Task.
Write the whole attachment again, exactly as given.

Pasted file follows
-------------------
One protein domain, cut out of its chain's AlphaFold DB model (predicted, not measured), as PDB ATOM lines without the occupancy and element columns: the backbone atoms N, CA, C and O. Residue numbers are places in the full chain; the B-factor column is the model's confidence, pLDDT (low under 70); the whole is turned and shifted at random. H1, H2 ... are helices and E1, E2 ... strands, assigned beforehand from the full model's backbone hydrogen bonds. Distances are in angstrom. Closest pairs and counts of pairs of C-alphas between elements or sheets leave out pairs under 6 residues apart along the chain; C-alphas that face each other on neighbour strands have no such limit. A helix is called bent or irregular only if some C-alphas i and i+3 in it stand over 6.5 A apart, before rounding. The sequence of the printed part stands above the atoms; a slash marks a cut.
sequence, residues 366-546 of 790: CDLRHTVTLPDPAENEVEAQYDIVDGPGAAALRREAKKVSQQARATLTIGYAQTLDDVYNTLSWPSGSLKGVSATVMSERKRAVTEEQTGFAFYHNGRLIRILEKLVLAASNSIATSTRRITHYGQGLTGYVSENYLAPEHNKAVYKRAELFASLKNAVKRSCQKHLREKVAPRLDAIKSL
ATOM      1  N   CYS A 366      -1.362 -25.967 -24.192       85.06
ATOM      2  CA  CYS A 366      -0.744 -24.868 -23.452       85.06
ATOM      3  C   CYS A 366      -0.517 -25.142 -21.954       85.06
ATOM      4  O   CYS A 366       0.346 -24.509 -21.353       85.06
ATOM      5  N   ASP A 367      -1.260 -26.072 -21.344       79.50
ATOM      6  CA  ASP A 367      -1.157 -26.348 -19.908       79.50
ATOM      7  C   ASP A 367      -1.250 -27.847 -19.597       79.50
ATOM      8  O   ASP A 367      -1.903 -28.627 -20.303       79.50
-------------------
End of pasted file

One protein domain, cut out of its chain's AlphaFold DB model (predicted, not measured), as PDB ATOM lines without the occupancy and element columns: the backbone atoms N, CA, C and O. Residue numbers are places in the full chain; the B-factor column is the model's confidence, pLDDT (low under 70); the whole is turned and shifted at random. H1, H2 ... are helices and E1, E2 ... strands, assigned beforehand from the full model's backbone hydrogen bonds. Distances are in angstrom. Closest pairs and counts of pairs of C-alphas between elements or sheets leave out pairs under 6 residues apart along the chain; C-alphas that face each other on neighbour strands have no such limit. A helix is called bent or irregular only if some C-alphas i and i+3 in it stand over 6.5 A apart, before rounding. The sequence of the printed part stands above the atoms; a slash marks a cut.
sequence, residues 366-546 of 790: CDLRHTVTLPDPAENEVEAQYDIVDGPGAAALRREAKKVSQQARATLTIGYAQTLDDVYNTLSWPSGSLKGVSATVMSERKRAVTEEQTGFAFYHNGRLIRILEKLVLAASNSIATSTRRITHYGQGLTGYVSENYLAPEHNKAVYKRAELFASLKNAVKRSCQKHLREKVAPRLDAIKSL
ATOM      1  N   CYS A 366      -1.362 -25.967 -24.192       85.06
ATOM      2  CA  CYS A 366      -0.744 -24.868 -23.452       85.06
ATOM      3  C   CYS A 366      -0.517 -25.142 -21.954       85.06
ATOM      4  O   CYS A 366       0.346 -24.509 -21.353       85.06
ATOM      5  N   ASP A 367      -1.260 -26.072 -21.344       79.50
ATOM      6  CA  ASP A 367      -1.157 -26.348 -19.908       79.50
ATOM      7  C   ASP A 367      -1.250 -27.847 -19.597       79.50
ATOM      8  O   ASP A 367      -1.903 -28.627 -20.303       79.50